PORTLAND (AP) — Oregon’s struggling timber counties need to consider raising taxes, or find some other form of revenue, if they are going to get through the financial crisis that was triggered by the loss of federal timber subsidies, U.S. Sen. Ron Wyden said.
Wyden raised the sensitive tax topic in a list of seven principles he made public last week, The Oregonian reported Tuesday.
The document was designed as a road map for a 14-member advisory panel that Gov. John Kitzhaber appointed to forge an agreement that can be presented to Congress by the end of the year.
When timber harvests plummeted, reducing revenue shared with the counties, Congress approved direct payments to the counties. The last checks go out in coming months. The counties have been cutting services sharply and some could face bankruptcy. The goal is to raise $100 million a year for the counties.
If Democrats keep control of the Senate, Wyden is almost certain to chair the committee that will handle any legislation to create a replacement for the timber payments program.
Wyden’s principles acknowledge that rural counties have high unemployment but say they “need to do their part in reducing disparities in tax rates” and develop local revenue. Currently, the counties in question have some of the lowest tax rates in Oregon.
Wyden said he offered the set of principles to force the consensus he says is necessary to build a national coalition and get a bill through Congress. Although the principles are in broad language, he declined in an Oregonian interview to be more precise, saying that’s the job of the advisory panel.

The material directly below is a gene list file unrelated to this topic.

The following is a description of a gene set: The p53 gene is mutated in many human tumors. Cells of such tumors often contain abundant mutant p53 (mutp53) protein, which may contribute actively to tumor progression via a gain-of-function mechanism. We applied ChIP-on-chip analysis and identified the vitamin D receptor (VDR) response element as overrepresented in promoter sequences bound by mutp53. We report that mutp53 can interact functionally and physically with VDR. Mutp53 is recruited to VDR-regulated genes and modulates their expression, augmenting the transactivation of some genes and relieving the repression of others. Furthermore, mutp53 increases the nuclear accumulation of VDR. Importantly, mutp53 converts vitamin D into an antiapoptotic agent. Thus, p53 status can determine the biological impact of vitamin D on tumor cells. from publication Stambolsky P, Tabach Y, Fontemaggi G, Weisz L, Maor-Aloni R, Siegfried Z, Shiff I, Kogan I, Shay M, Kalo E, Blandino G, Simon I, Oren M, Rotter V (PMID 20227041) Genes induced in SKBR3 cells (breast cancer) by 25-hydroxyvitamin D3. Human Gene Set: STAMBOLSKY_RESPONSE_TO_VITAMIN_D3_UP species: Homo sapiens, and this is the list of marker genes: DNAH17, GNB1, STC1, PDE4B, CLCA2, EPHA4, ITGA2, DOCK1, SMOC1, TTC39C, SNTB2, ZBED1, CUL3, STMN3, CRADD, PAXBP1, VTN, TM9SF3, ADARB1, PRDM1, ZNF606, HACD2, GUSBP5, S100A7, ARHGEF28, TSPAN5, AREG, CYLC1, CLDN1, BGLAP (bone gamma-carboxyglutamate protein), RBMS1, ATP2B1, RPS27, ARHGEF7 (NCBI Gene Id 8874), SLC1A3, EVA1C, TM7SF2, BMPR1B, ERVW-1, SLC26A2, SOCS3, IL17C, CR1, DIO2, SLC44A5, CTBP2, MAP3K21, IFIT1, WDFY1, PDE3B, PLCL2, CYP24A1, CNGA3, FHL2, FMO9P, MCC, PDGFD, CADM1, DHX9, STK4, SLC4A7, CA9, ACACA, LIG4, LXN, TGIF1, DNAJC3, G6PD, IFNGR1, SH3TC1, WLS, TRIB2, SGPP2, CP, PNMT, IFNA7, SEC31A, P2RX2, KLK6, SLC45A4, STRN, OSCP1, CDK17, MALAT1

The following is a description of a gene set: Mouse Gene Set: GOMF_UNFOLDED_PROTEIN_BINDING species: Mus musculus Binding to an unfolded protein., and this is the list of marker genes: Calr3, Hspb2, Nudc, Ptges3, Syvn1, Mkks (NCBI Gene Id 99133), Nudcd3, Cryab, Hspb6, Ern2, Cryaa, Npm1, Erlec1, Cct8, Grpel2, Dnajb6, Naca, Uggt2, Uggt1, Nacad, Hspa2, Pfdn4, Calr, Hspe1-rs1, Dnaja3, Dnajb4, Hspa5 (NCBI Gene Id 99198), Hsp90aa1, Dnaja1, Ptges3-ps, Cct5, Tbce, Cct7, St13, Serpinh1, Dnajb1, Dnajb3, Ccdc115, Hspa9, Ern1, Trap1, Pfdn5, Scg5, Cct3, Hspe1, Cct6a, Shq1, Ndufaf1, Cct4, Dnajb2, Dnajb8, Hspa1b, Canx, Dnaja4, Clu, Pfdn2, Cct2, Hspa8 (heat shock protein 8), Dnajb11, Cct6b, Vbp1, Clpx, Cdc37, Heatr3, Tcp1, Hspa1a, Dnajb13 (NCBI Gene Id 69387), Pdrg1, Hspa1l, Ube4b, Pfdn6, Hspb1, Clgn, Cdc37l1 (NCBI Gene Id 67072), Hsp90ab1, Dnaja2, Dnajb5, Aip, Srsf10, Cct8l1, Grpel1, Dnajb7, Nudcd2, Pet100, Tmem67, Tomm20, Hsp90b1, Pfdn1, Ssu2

Panel member Doug Robertson, a Douglas County commissioner and chairman of a group of the timber counties, said raising local taxes “isn’t going to be a major topic of discussion.”
“Even in good times it’s hard to raise taxes,” he said.
Among the other points Wyden makes: old growth forests should be protected, management has to comply with all federal laws, and the plan should ensure “sustainability.”
He also cast doubt on a plan offered by Democratic Reps. Peter DeFazio and Kurt Schrader and Republican Rep. Greg Walden. They proposed turning what are known as the O&C lands controlled by the federal government in Western Oregon into a pair of quasi-public trusts, with one managed to produce timber, and the other for fish and wildlife.
While he didn’t write off the trust concept entirely, Wyden noted “the general opposition to private management of federal lands in Congress.”
Robertson, however, said the trust approach is the preferred, and for the time being, is the only arrangement being considered.